"Book Drop," by Susan A. Bresniker, in The Fish That Got Away, edited by Linda M. Rodriquez, Wildside Press, 2021.
I admit to bias on this one. In fact I am doubly prejudiced.
First, it's about librarians, which is the occupation I pursued for more than forty years. This is a double-edged sword, of course: If the writer doesn't know the library biz I get turned off immediately. But Bresniker, being one of the gang herself, doesn't fall into that trap.
The second reason for my prejudice is more complicated. See if you can figure it out.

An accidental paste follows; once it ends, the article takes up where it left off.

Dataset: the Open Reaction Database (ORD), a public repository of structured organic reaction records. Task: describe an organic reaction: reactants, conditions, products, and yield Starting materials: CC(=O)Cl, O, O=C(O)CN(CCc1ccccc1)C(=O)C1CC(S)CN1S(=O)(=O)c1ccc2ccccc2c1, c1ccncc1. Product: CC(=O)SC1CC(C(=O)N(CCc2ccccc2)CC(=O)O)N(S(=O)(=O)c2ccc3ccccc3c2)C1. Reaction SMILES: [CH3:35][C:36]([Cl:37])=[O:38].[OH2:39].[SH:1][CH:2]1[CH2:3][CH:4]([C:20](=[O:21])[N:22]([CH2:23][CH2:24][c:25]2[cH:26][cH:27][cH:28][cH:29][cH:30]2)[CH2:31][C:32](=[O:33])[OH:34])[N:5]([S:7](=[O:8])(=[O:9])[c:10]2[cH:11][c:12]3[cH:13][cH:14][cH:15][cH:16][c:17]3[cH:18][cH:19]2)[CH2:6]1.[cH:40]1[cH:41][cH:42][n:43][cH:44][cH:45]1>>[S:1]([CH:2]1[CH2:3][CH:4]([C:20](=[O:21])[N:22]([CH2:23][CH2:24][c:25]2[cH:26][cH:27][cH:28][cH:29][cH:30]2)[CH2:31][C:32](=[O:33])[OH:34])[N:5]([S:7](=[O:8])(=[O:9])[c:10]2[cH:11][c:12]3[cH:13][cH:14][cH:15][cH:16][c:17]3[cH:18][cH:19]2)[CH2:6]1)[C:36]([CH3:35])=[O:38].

The narrator is Arlie, who works at a public library. Her colleague is Sal. The director, their boss, is an obese and brilliant woman named Nora.
Many of you have figured it out by now. Let me add that Nora is somehow wealthy enough to have a chef named Mitzie...
This is a clever homage to one of my favorite mystery writers. Hence my biased enjoyment.
I will say that my suspension of disbelief had a hard time coping with Nora's wealth. I have only known two millionaire librarians. One inherited money. The other founded a publishing house and sold it to a big company. Both promptly left the biz.
But that didn't keep me from enjoying the strange of someone "stealing books for a library."